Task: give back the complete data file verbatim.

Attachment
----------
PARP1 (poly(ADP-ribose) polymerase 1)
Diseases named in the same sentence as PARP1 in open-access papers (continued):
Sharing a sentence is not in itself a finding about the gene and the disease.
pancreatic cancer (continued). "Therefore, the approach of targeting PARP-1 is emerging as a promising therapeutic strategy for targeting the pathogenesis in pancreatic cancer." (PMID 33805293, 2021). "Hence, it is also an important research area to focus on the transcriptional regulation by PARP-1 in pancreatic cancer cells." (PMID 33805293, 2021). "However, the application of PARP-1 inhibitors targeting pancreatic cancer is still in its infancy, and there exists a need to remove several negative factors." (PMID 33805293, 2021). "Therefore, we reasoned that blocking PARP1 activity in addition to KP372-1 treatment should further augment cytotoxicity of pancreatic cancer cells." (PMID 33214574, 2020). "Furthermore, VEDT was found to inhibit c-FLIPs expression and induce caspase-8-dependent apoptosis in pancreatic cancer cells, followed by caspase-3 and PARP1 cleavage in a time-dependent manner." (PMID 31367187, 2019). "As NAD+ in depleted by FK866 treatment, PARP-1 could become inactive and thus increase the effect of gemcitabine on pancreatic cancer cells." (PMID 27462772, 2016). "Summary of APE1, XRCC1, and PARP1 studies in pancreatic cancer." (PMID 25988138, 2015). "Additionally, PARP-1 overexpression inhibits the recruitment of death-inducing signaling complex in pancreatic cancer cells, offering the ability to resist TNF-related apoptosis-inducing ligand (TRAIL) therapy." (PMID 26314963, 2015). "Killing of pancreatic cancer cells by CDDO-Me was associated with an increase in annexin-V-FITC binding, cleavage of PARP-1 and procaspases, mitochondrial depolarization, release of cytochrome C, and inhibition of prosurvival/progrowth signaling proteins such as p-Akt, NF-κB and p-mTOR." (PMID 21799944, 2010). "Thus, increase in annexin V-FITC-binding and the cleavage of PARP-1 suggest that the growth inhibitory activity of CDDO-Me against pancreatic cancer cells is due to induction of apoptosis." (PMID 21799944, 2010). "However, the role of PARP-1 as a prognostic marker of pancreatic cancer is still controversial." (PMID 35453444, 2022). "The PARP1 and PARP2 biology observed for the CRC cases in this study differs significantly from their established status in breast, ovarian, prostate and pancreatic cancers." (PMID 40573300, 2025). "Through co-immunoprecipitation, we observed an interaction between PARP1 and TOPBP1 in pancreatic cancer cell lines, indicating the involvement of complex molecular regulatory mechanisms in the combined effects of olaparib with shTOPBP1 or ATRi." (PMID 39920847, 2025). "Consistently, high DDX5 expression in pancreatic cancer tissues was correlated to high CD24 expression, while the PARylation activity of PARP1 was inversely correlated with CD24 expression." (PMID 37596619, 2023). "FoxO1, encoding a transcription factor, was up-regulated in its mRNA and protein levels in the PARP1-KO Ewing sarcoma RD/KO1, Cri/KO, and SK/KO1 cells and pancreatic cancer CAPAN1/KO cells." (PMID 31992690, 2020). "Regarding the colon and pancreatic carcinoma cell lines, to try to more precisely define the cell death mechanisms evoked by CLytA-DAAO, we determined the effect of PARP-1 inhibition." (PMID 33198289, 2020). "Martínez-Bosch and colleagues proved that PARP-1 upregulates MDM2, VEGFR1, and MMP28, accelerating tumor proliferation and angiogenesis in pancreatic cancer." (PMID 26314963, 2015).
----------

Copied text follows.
PARP1 (poly(ADP-ribose) polymerase 1)
Diseases named in the same sentence as PARP1 in open-access papers (continued):
Sharing a sentence is not in itself a finding about the gene and the disease.
pancreatic cancer (continued). "Therefore, the approach of targeting PARP-1 is emerging as a promising therapeutic strategy for targeting the pathogenesis in pancreatic cancer." (PMID 33805293, 2021). "Hence, it is also an important research area to focus on the transcriptional regulation by PARP-1 in pancreatic cancer cells." (PMID 33805293, 2021). "However, the application of PARP-1 inhibitors targeting pancreatic cancer is still in its infancy, and there exists a need to remove several negative factors." (PMID 33805293, 2021). "Therefore, we reasoned that blocking PARP1 activity in addition to KP372-1 treatment should further augment cytotoxicity of pancreatic cancer cells." (PMID 33214574, 2020). "Furthermore, VEDT was found to inhibit c-FLIPs expression and induce caspase-8-dependent apoptosis in pancreatic cancer cells, followed by caspase-3 and PARP1 cleavage in a time-dependent manner." (PMID 31367187, 2019). "As NAD+ in depleted by FK866 treatment, PARP-1 could become inactive and thus increase the effect of gemcitabine on pancreatic cancer cells." (PMID 27462772, 2016). "Summary of APE1, XRCC1, and PARP1 studies in pancreatic cancer." (PMID 25988138, 2015). "Additionally, PARP-1 overexpression inhibits the recruitment of death-inducing signaling complex in pancreatic cancer cells, offering the ability to resist TNF-related apoptosis-inducing ligand (TRAIL) therapy." (PMID 26314963, 2015). "Killing of pancreatic cancer cells by CDDO-Me was associated with an increase in annexin-V-FITC binding, cleavage of PARP-1 and procaspases, mitochondrial depolarization, release of cytochrome C, and inhibition of prosurvival/progrowth signaling proteins such as p-Akt, NF-κB and p-mTOR." (PMID 21799944, 2010). "Thus, increase in annexin V-FITC-binding and the cleavage of PARP-1 suggest that the growth inhibitory activity of CDDO-Me against pancreatic cancer cells is due to induction of apoptosis." (PMID 21799944, 2010). "However, the role of PARP-1 as a prognostic marker of pancreatic cancer is still controversial." (PMID 35453444, 2022). "The PARP1 and PARP2 biology observed for the CRC cases in this study differs significantly from their established status in breast, ovarian, prostate and pancreatic cancers." (PMID 40573300, 2025). "Through co-immunoprecipitation, we observed an interaction between PARP1 and TOPBP1 in pancreatic cancer cell lines, indicating the involvement of complex molecular regulatory mechanisms in the combined effects of olaparib with shTOPBP1 or ATRi." (PMID 39920847, 2025). "Consistently, high DDX5 expression in pancreatic cancer tissues was correlated to high CD24 expression, while the PARylation activity of PARP1 was inversely correlated with CD24 expression." (PMID 37596619, 2023). "FoxO1, encoding a transcription factor, was up-regulated in its mRNA and protein levels in the PARP1-KO Ewing sarcoma RD/KO1, Cri/KO, and SK/KO1 cells and pancreatic cancer CAPAN1/KO cells." (PMID 31992690, 2020). "Regarding the colon and pancreatic carcinoma cell lines, to try to more precisely define the cell death mechanisms evoked by CLytA-DAAO, we determined the effect of PARP-1 inhibition." (PMID 33198289, 2020). "Martínez-Bosch and colleagues proved that PARP-1 upregulates MDM2, VEGFR1, and MMP28, accelerating tumor proliferation and angiogenesis in pancreatic cancer." (PMID 26314963, 2015).